Data capture

Accuracy in data capture and exchange has proved an especially fertile area for ROI. For example, the initial impetus to introduce OCR at the gatehouse in 2013 came from mandatory customs requirements, Phonlor explained, but Tecon Rio Grande took the opportunity to invest in ABB’s state-of-the-art OCR to secure efficiency gains as well as compliance. By 2014, it had put in place a gate automation solution that featured biometric recognition for drivers, automatic weighing, and automated slot allocation via ticket printing.

“Our starting point was that each truck entering the port took roughly three minutes to deal with on a manual basis,” said Phonlor. “Using OCR and the other gate automation technologies, the entire process can be accomplished in 15-20 seconds, on average.”

Further upgrades to operations have included implementation of NAVIS N4 terminal software (2017) and an update to gatehouse hardware and software from ABB (2022). The latter consolidated a relationship which has led on to the upcoming adoption of Crane OCR and QuayPro, which both ABB and Tecon Rio Grande expect will bring a step change for productivity.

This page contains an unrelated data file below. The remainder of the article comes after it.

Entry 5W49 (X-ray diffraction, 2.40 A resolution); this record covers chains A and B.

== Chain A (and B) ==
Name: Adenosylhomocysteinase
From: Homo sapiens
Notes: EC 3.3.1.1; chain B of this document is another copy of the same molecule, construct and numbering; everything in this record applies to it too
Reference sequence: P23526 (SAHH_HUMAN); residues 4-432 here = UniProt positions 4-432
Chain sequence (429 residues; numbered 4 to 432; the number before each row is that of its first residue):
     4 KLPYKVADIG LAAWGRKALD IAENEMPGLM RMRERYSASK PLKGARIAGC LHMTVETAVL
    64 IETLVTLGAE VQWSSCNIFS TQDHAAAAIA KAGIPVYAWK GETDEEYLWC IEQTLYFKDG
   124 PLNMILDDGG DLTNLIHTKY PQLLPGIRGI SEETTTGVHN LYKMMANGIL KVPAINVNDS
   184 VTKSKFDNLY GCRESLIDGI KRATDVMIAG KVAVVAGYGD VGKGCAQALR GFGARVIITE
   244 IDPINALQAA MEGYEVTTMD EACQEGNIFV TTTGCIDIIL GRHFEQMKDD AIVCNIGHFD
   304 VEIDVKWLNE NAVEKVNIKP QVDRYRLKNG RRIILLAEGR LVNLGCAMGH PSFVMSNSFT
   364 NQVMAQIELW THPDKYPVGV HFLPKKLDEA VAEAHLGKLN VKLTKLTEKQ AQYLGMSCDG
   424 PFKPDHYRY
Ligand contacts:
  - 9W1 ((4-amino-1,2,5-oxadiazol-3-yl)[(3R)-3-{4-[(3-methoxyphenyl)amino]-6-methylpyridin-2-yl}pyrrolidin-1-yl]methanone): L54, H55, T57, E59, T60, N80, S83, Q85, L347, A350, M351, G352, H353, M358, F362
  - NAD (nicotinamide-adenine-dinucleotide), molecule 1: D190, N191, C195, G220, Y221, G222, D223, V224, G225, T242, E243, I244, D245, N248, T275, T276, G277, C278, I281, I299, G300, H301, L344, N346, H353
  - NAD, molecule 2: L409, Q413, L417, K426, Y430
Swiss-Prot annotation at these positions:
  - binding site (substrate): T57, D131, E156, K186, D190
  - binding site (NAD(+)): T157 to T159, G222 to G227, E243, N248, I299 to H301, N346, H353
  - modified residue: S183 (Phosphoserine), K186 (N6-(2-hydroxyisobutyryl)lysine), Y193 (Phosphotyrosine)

“We are a long-established user of ABB gate automation technology, and the system has proved highly accurate and very intuitive, with ABB also providing best in class support services in my opinion,” said Phonlor. “In considering Crane OCR, we surveyed what was available in the market and concluded that ABB had the solution that best meets our needs.”

Kiosks featuring biometric recognition for drivers increase security and improve efficiency at gate entry. 
Image credit: Wilson Sons
Kiosks featuring biometric recognition for drivers increase security and improve efficiency at gate entry. Image credit: Wilson Sons

KPIs and QuayPro